Michael McFaul: Real negotiations for re-unification possible after Russia withdraws recognition of occupied Georgian territory
Michael McFaul: Real negotiations for re-unification possible after Russia withdraws recognition of occupied Georgian territory

Michael McFaul, the former architect of U.S. President Barack Obama’s Russian reset policy, believes Russian President Vladimir Putin “wants a Yalta 2.0. He made it very clear that he wants to negotiate with Washington about the fate of European security, including Georgian security.”

In an interview with GPB First Channel, Michael McFaul said “Putin wants Washington and Moscow to decide for everybody else what should happen.”

“That’s exactly what happened in Yalta. Minus the Brits, by the way, he doesn’t want the Brits to be there, he just wants U.S and Russia. That’s unacceptable. You cannot negotiate matters about European security without Europeans in the room.

In my view instead of Yalta 2.0, we need a Helsinki 2.0. The Helsinki Final Act negotiated in the 1970s was with all European countries in the room and that would include Georgia and Ukraine. I think that’s the right format. And second, in terms of the substance, Putin has outlined his wishlist for European security, so I think it is incumbent upon President Biden and other leaders in Europe to respond with the things that they think would enhance European security,” he underscored.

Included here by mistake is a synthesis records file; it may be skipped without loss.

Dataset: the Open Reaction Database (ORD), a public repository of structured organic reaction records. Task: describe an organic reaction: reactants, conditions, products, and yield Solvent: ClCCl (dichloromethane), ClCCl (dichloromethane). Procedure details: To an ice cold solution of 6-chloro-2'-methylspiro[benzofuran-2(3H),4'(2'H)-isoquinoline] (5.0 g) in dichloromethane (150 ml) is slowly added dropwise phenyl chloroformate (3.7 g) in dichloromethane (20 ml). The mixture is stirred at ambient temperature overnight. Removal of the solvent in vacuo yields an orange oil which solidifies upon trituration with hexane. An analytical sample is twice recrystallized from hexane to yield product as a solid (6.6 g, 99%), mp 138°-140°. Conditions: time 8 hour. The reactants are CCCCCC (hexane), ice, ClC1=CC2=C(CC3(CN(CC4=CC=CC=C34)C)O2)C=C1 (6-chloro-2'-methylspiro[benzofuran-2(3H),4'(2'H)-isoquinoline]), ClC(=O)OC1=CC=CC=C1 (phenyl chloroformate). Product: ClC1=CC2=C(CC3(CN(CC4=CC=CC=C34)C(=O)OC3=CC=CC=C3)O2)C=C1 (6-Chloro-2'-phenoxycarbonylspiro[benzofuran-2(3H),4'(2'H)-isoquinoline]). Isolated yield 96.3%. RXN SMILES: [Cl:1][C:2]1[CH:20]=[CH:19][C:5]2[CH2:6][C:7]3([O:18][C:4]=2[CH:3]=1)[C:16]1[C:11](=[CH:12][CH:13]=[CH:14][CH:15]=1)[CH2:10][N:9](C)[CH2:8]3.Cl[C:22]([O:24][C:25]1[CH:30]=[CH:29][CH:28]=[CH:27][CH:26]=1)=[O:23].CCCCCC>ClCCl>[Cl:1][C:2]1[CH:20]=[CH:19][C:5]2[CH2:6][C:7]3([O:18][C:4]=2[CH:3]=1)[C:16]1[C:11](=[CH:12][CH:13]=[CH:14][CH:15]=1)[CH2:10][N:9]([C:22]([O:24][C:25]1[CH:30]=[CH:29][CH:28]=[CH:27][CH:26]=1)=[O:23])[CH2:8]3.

The leading expert on Russia noted that Putin is threatening Ukraine to receive concessions from Ukraine and the West. “To me, the threat to Ukraine is not a NATO membership, but Ukrainian democracy. That’s crystal clear. Putin has invented this crisis.”

“NATO was not planning to provide membership to Ukraine, the Biden administration didn’t change the policy. Putin has completely fabricated this crisis. Secondly, he is now up the ante by publishing new treaties between Russia and NATO and Russia-US concerning the security of Europe.

I just want to point it out, I did work in the government for five years, I worked negotiating with Russians on things like the new start treaty and Russia’s accession to the World Trade Organisation. I can say that it is highly unusual in diplomacy that one side in negotiation publishes their positions ahead of time. It’s very very unusual. You usually are negotiating behind closed doors and you only publish a treaty or an agreement when all parties agree to it. So that suggests to me that Putin is not serious about those documents and he is using them as an ultimatum for war and further aggression.

Remember there is already a war that Russia started against Ukraine at the beginning of 2014 and that makes me nervous because that doesn’t seem serious to me that you just publish your own treaty and then ask everybody to sign what you wrote by yourself,” he asserted.